On these prairie grouse, according to Ellis-Felege, hybridization seems to happen where there are not many of one or possibly both of the species. “I’m in a really strange zone here in eastern North Dakota where we don’t have many prairie chickens and we’ve had sort of an increasing number of sharptails as we got a little more woody vegetation here. This has created a perfect storm of transition where there are mixed leks (display/breeding grounds) where both species are breeding really close to one another or actually sharing the same lek.”

Ellis-Felege said the two species exhibit different mating dance rituals that the males use to attract females. But if there are no males of the same species available to breed with, females sometimes settle for what males are present.

“Prairie chickens are quite different in sound and appearance in terms of how they go about things, compared to sharptails, which are stomping their feet and have their wings out,” she said. “I think when it comes down to females coming in, if there are actually no males of their species, the males that are there aren’t really picky.”

Typically, when species interbreed and produce a hybrid, that hybrid is not able to reproduce. So, this next piece of information is likely to surprise many readers.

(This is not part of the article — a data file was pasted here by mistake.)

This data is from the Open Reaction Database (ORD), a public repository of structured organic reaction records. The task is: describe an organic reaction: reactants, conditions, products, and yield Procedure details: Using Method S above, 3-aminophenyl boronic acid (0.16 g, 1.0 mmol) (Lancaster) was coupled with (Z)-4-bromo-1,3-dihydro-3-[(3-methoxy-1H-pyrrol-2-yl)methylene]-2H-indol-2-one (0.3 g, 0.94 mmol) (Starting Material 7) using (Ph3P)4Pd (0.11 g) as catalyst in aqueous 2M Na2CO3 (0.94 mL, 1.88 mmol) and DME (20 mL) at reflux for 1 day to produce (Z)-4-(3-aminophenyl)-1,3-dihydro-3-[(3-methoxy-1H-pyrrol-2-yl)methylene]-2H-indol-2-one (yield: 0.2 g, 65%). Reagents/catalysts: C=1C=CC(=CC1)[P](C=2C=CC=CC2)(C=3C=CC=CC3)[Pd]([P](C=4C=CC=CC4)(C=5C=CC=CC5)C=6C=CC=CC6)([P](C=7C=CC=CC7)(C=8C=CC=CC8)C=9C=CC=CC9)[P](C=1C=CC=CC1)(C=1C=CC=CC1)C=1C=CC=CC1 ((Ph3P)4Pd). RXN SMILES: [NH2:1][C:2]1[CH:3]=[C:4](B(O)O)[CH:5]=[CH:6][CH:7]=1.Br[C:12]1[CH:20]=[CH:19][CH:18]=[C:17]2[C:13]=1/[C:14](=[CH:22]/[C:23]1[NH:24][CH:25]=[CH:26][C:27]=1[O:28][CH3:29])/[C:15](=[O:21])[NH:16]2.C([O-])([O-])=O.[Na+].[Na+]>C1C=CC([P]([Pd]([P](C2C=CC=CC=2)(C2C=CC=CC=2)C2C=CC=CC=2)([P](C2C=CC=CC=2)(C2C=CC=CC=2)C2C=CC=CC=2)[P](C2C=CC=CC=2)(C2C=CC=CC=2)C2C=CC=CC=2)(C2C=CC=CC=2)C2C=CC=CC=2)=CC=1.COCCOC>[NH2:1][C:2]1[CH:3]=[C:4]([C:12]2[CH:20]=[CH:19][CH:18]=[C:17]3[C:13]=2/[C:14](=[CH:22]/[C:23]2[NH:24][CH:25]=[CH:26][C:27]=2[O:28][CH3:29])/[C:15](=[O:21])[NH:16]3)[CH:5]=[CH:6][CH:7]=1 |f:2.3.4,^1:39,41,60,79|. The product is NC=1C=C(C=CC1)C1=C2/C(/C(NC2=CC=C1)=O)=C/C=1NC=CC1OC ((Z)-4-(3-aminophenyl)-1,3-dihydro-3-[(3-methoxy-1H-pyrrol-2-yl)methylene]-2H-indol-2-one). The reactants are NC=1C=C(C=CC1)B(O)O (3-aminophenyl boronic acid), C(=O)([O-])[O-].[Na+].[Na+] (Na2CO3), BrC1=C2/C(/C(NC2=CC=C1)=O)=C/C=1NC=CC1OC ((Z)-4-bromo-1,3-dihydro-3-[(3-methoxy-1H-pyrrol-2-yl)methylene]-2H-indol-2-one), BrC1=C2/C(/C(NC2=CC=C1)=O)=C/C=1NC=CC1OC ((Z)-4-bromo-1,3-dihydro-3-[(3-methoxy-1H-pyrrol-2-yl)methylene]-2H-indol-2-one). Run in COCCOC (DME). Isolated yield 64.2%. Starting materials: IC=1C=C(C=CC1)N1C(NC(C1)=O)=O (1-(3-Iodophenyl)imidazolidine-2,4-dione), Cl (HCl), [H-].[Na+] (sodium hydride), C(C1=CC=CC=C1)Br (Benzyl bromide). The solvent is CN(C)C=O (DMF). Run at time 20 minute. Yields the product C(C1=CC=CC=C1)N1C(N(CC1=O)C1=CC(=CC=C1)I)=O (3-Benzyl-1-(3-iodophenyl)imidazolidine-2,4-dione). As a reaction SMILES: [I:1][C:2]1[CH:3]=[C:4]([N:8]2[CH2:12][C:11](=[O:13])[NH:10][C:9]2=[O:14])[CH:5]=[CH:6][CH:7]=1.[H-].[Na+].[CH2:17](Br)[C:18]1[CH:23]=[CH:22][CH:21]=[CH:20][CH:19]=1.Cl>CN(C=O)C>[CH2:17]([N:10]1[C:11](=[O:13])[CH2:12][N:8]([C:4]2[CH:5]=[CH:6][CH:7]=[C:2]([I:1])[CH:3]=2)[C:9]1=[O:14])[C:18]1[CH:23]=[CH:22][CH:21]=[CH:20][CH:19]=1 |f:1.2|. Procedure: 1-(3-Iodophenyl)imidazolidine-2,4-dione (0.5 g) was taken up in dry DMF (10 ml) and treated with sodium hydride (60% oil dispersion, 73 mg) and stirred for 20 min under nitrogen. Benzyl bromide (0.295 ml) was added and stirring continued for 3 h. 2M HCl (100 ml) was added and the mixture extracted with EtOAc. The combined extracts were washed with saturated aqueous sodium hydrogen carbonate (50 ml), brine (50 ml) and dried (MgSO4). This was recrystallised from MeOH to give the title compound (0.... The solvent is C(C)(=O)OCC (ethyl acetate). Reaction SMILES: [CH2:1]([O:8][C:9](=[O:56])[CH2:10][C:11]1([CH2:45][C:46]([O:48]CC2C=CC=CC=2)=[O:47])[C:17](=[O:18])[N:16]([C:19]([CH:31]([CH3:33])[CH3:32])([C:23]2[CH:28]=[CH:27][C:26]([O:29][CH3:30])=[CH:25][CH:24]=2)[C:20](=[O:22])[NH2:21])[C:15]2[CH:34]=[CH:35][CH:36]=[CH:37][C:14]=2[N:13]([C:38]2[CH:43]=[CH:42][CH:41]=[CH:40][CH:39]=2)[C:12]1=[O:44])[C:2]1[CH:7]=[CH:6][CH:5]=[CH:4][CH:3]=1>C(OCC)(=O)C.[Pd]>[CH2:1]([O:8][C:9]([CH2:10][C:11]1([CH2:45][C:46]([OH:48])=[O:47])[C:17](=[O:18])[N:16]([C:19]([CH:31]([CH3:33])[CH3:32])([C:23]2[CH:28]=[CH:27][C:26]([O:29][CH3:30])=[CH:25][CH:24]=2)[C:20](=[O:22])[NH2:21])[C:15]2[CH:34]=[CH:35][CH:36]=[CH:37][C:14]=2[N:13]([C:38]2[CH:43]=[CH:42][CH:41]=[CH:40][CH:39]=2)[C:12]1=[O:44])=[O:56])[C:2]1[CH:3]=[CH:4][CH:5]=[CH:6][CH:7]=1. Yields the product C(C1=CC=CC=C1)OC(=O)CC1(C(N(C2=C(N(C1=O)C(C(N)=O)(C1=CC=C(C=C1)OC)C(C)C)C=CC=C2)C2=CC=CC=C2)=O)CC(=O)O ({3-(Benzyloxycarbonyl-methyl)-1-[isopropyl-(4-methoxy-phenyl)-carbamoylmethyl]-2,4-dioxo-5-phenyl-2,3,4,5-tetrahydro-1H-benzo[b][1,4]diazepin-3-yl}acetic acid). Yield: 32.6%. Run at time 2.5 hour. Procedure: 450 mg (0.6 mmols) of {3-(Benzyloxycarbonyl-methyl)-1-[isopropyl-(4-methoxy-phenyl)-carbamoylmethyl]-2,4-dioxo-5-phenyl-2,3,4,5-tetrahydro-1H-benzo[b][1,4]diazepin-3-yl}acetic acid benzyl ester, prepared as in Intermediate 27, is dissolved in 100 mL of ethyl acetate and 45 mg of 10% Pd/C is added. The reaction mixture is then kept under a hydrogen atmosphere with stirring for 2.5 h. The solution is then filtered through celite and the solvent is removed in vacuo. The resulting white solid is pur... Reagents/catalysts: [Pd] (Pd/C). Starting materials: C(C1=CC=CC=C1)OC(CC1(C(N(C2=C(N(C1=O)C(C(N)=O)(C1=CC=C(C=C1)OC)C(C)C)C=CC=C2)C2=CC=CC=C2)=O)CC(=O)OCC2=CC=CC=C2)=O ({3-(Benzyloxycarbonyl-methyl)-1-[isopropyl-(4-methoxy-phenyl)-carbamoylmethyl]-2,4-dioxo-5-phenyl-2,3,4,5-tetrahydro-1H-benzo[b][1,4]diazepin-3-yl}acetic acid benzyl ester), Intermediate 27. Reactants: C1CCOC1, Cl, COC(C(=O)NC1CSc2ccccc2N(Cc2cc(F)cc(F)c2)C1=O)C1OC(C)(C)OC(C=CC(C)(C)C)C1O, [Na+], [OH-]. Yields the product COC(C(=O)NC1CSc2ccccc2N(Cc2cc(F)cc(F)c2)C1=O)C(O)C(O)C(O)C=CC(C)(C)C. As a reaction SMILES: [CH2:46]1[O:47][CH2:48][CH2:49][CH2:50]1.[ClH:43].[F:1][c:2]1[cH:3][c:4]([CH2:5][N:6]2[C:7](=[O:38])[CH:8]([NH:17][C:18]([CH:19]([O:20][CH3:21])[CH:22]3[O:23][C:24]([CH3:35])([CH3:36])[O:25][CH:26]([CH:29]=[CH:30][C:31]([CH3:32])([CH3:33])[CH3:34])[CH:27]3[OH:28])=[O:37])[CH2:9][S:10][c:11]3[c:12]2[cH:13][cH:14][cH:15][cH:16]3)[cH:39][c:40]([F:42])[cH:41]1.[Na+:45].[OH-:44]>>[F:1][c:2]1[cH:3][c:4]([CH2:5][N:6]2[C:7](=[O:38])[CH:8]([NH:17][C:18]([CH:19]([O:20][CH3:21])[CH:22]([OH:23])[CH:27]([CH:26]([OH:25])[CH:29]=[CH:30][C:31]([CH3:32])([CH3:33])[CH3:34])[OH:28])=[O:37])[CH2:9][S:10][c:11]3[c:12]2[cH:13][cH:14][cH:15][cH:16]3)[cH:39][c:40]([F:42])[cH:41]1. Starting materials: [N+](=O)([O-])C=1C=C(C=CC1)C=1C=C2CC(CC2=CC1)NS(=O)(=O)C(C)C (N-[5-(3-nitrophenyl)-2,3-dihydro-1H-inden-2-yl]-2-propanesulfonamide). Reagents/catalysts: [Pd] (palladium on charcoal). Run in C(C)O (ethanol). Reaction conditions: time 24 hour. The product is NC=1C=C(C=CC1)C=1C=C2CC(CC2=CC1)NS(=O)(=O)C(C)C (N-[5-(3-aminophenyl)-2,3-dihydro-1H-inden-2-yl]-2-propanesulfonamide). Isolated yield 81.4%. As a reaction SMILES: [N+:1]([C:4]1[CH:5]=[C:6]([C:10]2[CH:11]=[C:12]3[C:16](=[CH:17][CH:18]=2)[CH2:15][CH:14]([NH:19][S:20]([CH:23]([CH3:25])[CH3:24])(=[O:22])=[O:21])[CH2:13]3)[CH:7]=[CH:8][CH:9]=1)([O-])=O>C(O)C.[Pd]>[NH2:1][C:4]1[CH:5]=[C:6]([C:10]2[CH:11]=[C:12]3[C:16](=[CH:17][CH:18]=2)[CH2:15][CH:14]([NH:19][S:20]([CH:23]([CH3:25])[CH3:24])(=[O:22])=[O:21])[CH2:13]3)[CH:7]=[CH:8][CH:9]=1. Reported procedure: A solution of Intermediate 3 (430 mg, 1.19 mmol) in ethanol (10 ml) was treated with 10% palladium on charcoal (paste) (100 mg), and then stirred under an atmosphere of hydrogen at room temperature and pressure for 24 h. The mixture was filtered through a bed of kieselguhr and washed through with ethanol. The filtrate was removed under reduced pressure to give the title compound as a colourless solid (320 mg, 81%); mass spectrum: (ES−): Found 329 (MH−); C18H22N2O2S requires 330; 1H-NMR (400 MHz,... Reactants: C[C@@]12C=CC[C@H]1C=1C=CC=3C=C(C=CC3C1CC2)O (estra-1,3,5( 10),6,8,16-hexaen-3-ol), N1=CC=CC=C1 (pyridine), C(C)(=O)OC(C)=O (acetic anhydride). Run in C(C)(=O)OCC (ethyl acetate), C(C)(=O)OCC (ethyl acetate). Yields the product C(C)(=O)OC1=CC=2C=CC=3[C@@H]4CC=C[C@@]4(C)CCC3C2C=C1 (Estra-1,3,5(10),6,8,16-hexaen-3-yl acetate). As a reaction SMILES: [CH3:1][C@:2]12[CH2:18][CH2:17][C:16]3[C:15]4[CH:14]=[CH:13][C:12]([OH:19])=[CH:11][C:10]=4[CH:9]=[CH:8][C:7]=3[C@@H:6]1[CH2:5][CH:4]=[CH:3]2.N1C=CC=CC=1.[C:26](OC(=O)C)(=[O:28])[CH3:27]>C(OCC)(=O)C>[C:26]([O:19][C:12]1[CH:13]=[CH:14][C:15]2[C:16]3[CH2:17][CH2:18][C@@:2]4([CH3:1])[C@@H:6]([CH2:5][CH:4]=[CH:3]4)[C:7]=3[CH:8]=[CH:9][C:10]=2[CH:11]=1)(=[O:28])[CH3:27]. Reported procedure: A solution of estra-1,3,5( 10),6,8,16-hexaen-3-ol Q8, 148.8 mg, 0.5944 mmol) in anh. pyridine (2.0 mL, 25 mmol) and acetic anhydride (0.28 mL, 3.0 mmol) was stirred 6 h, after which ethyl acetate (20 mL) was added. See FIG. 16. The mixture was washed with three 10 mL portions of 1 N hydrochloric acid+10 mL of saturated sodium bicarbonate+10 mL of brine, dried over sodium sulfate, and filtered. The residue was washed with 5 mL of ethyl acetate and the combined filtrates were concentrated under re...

Hybrid with more sharptail appearance, although this is how confirmed 1st generation hybrids typically appear. Biggest clues are the dark rounded tail (prairie chicken like) interrupted by two intermediate length (sharptail-like) central tail feathers. The breast and belly are light and have a sharptail pattern, but the neck has more of the broken barring typical of hybrids. Photo courtesy of North Dakota Game & Fish

“One of the interesting things is it appears when they do breed, these hybrids are viable, which is unusual among hybrids,” Ellis-Felege said. “But again, they’re super closely related and they share a genus. We’re trying to do some genetic work to understand a little more about what might be happening. But it does appear from some of the work that’s been done that when those two species cross, it does produce a viable offspring in many cases.”

Interestingly, the ability for the first-generation hybrid to reproduce seems to be limited to the female—although likely for mostly social, not biological, reasons.

“The male hybrids are not one bit good at getting mates,” Ellis-Felege said. “They don’t boom right, they don’t dance right, so odds are it’s female hybrids that are getting bred by one or the other that results in some of that reproduction.”

Ellis-Felege believes the hybridization is occurring in her area because of a drastically reduced prairie chicken population and an increased population of sharptails. Still, hybrid numbers are low compared to the overall combined population of the two.

“In our county, we’ll get 300 to 400 sharptails on our survey run, and we have two huge blocks that we monitor,” she said. “In the past few years, we’ve had less than 10 male prairie chickens in our survey area. We’ve gotten somewhere between 10 and 16 hybrids that we clearly can identify, and I would guess there’s more because the females are really, really hard to determine unless you’re sitting in a blind and can get pictures of them.”